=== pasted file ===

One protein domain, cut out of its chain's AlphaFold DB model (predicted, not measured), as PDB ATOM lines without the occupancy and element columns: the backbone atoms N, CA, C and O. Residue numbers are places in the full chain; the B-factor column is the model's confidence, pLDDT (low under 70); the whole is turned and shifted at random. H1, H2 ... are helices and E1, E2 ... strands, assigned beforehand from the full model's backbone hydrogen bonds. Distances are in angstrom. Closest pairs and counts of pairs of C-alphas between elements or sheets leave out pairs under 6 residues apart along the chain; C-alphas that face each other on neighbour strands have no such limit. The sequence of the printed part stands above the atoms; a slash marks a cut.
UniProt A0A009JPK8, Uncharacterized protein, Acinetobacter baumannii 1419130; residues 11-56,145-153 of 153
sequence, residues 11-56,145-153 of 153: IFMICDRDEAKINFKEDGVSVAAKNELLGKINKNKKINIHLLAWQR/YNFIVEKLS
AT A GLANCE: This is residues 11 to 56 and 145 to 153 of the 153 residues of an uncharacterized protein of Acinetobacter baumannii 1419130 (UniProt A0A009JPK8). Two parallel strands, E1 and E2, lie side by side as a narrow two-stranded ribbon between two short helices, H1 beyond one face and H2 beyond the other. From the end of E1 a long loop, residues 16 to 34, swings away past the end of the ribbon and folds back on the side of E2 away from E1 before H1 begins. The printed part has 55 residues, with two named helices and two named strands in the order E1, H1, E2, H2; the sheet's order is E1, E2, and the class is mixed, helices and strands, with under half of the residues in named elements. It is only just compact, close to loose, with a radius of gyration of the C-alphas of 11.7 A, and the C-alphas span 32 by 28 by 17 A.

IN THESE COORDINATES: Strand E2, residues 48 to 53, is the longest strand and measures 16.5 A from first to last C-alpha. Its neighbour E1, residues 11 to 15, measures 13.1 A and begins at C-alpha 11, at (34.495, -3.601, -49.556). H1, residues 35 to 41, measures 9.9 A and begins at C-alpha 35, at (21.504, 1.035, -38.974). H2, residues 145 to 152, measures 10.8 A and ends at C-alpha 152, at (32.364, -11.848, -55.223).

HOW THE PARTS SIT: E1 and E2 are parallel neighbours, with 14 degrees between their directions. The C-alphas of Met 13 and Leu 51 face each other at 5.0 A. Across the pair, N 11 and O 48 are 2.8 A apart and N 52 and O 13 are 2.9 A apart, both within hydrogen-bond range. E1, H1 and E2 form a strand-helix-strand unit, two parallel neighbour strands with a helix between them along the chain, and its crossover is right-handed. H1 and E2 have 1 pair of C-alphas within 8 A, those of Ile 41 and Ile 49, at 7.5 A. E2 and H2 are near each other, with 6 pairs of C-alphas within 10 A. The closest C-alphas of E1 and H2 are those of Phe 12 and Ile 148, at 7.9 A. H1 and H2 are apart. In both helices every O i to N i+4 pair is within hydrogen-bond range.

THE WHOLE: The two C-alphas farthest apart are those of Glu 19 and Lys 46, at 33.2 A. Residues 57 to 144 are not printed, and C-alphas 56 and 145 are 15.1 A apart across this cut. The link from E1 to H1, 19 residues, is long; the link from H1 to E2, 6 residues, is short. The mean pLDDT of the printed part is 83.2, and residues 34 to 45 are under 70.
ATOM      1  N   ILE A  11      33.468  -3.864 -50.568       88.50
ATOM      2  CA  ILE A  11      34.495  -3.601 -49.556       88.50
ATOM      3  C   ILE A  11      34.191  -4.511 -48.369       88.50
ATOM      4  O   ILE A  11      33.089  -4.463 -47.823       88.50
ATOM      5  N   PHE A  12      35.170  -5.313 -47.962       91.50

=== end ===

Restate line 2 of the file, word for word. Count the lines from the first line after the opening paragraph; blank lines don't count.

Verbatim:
sequence, residues 11-56,145-153 of 153: IFMICDRDEAKINFKEDGVSVAAKNELLGKINKNKKINIHLLAWQR/YNFIVEKLS